Gerald Wayne Caston Sr.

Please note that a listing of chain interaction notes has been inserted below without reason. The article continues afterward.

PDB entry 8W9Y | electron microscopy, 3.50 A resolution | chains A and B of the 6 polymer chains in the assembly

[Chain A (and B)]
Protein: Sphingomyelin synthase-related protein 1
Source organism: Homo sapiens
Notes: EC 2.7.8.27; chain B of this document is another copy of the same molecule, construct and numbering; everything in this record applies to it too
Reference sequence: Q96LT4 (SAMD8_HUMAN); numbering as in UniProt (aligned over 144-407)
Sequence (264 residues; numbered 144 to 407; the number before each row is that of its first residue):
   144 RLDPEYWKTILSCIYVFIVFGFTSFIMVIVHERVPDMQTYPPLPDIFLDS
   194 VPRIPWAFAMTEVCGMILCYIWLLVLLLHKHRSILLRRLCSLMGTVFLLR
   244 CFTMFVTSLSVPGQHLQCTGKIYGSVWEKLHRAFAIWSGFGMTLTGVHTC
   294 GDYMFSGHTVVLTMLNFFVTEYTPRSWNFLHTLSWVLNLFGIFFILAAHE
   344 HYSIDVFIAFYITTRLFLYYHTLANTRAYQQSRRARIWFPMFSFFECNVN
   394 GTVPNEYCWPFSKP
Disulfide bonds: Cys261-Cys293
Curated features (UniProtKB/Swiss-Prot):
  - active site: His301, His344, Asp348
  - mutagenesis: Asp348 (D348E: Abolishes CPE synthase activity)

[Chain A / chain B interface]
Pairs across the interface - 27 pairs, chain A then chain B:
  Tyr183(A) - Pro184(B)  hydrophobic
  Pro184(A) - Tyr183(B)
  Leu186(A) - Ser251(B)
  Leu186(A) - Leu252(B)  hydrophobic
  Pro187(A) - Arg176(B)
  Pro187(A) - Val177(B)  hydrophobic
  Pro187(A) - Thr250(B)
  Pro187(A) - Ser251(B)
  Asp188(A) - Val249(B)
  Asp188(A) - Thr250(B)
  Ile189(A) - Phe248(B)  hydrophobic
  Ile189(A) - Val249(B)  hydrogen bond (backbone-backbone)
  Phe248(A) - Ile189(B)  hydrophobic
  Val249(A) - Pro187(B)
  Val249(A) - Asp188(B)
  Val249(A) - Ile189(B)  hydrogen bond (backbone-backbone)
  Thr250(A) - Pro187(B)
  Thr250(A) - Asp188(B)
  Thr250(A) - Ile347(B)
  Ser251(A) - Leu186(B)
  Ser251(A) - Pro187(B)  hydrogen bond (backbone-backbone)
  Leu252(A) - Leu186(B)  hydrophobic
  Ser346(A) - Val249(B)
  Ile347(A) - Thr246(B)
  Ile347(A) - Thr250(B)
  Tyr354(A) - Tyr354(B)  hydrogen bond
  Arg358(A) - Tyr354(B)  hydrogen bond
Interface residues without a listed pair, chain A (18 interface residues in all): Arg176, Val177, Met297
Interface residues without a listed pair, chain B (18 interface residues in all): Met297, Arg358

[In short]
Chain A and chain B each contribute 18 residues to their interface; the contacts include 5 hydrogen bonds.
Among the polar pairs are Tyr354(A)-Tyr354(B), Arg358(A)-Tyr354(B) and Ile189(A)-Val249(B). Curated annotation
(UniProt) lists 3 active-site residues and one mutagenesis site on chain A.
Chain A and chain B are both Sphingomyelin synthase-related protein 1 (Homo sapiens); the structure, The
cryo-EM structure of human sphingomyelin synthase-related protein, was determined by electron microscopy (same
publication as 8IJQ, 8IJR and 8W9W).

Gerald Wayne Caston Sr., was called home on Jan. 12, 2017. He was preceded in death by his parents, Mauline Hood Caston and Eben Bryant Caston; his siblings, Eben Bryant Caston Jr., Laney White Caston, Donald Hood Caston, Edna Earl Caston and Frances Caston Shelton; and his grandson, Charles Scott Caston. He was also preceded by sisters-in-law, Muriel Kellogg, Judy Ivey, Marie Froeliger; and brother-in-law, Jimmy Cook. Gerald Wayne Caston Sr. was born on Jan. 6, 1940, at the old Downey Hospital. He was a welcome surprise for the middle-aged couple whose other children were all grown and married. He attended Gainesville City Schools and gained notoriety for his ability to tell Uncle Remus stories, even being written up in the Times. He had the great fortune of being a member of two graduating classes: Dawson County and Gainesville High School, classes of 1958. He met the love of his life, Barbara, when she jumped on the back of his motorcycle by mistake and he wouldn't let her off without the promise of a date. They dated five weeks and were married for 58 years. He was much more than a brother-in-law to his eight new "siblings," he was their brother until the day he died. He looked after them like they were his own. He loved them dearly. When macular degeneration made him legally blind in 1981, he retired from Southern Bell and devoted his retirement to fishing, inventing unusual things, "pimping" his beloved lawn mower and eventually keeping two of his grandsons on a daily basis. Their childhoods were richly blessed with his influence each day; he reinforced loving God, doing what's right and having fun. Papa made every-day occurrences a special event. He took special joy in attending sporting events of his grandchildren, even though he rarely saw the plays. He yelled and whistled loudly and always said, "Good game, baby!" win or lose. He called in regularly to WDUN and became known about town for his stories and humor. He never missed calling in a birthday. He never complained about being blind, often saying, "When you're blind you can't see dirt and you can't see ugly." Despite also being crippled by arthritis, he managed to go about his daily life with as little help as possible and always found something good to say to uplift those around him, never missing a chance to compliment the women in his life. A special thanks to the staff of NEGMC 1 West who spoiled him while he was there, and to the staff at The Oaks, who sweetly cared for him this week. Our gratitude also goes to our friends at GFD Station 2 who tried valiantly to revive Caston's Papa. He is survived by his wife, Barbara Cook Caston; his children, Kim (Phil) Davis, Keith (Gina) Caston, Wayne (Debbie) Caston; grandchildren, PJ (Lauren) Davis, Caston Davis, Harrison Caston, Sarah Claire Caston and Ross Caston; and great-grandchild, Tripp Davis. He is also survived by in-laws; Rosa Lee Boster, Janie (Carlton) Whitlow, Darrel Ivey, Bill Froeliger, Benny (Susie) Cook, Mary (Ricky) Croy Williams, Joan Cook, Deborah Cook and many nieces and nephews. Funeral services will be held 3 p.m. Sunday, Jan. 15, 2017, at the chapel of Little & Davenport Funeral Home with the Rev. Maxey Ladd officiating. Interment will follow at Alta Vista Cemetery. The family will receive friends Saturday, Jan. 14, from 5-7 p.m. at the Funeral Home. In lieu of flowers, please make a donation to; Resource Development, American Foundation for the Blind, 2 Penn Plaza, Suite 1102, New York, NY 10121. Those wishing to send online condolences to the family may do so at littledavenport.com. Little & Davenport Funeral Home and Crematory, Gainesville
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